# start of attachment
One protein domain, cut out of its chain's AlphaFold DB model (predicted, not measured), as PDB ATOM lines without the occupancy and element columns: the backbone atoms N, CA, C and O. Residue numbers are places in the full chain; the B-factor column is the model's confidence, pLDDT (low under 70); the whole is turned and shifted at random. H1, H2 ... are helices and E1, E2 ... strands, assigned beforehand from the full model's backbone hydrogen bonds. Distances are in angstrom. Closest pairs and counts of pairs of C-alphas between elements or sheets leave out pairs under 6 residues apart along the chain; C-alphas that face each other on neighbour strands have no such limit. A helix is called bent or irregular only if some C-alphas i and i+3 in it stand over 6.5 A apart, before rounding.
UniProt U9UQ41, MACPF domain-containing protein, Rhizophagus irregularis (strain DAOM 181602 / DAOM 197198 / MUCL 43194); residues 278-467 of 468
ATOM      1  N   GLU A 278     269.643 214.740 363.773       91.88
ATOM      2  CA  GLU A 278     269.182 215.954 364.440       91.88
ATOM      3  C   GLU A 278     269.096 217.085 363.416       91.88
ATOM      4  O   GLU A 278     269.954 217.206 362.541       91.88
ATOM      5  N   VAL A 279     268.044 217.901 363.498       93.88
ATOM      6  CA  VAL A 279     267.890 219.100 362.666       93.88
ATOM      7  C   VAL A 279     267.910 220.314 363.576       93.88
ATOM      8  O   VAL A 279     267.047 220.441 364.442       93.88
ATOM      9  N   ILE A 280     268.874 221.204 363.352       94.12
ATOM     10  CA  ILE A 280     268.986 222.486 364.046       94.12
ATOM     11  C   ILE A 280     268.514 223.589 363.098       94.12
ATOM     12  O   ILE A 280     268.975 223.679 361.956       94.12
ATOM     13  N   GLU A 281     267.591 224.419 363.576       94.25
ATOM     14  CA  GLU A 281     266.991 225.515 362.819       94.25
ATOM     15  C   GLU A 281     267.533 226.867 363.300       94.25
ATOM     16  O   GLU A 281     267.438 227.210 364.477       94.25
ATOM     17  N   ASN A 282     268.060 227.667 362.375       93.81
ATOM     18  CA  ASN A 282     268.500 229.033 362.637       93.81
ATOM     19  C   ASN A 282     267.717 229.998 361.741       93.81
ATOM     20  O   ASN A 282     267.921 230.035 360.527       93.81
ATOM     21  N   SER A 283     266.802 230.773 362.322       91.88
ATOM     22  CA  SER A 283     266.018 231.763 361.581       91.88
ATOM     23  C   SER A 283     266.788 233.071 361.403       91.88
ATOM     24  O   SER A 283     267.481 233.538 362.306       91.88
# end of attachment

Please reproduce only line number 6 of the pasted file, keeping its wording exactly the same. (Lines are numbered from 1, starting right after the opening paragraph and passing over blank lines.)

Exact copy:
ATOM      5  N   VAL A 279     268.044 217.901 363.498       93.88